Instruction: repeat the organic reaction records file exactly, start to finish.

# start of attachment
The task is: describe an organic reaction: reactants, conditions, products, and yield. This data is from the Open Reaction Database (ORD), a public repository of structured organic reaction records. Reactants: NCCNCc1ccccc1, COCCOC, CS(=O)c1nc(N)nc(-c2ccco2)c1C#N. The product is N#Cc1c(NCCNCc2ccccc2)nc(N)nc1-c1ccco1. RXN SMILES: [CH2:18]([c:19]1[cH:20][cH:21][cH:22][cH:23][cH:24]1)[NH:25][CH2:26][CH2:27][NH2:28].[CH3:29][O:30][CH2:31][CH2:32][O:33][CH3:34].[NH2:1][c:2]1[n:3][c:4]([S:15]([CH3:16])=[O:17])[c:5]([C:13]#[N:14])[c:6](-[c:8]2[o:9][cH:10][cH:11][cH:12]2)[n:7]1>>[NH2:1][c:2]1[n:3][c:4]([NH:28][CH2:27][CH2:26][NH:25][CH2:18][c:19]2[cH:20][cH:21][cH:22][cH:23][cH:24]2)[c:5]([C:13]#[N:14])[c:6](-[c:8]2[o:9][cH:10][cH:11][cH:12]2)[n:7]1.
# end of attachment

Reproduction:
The task is: describe an organic reaction: reactants, conditions, products, and yield. This data is from the Open Reaction Database (ORD), a public repository of structured organic reaction records. Reactants: NCCNCc1ccccc1, COCCOC, CS(=O)c1nc(N)nc(-c2ccco2)c1C#N. The product is N#Cc1c(NCCNCc2ccccc2)nc(N)nc1-c1ccco1. RXN SMILES: [CH2:18]([c:19]1[cH:20][cH:21][cH:22][cH:23][cH:24]1)[NH:25][CH2:26][CH2:27][NH2:28].[CH3:29][O:30][CH2:31][CH2:32][O:33][CH3:34].[NH2:1][c:2]1[n:3][c:4]([S:15]([CH3:16])=[O:17])[c:5]([C:13]#[N:14])[c:6](-[c:8]2[o:9][cH:10][cH:11][cH:12]2)[n:7]1>>[NH2:1][c:2]1[n:3][c:4]([NH:28][CH2:27][CH2:26][NH:25][CH2:18][c:19]2[cH:20][cH:21][cH:22][cH:23][cH:24]2)[c:5]([C:13]#[N:14])[c:6](-[c:8]2[o:9][cH:10][cH:11][cH:12]2)[n:7]1.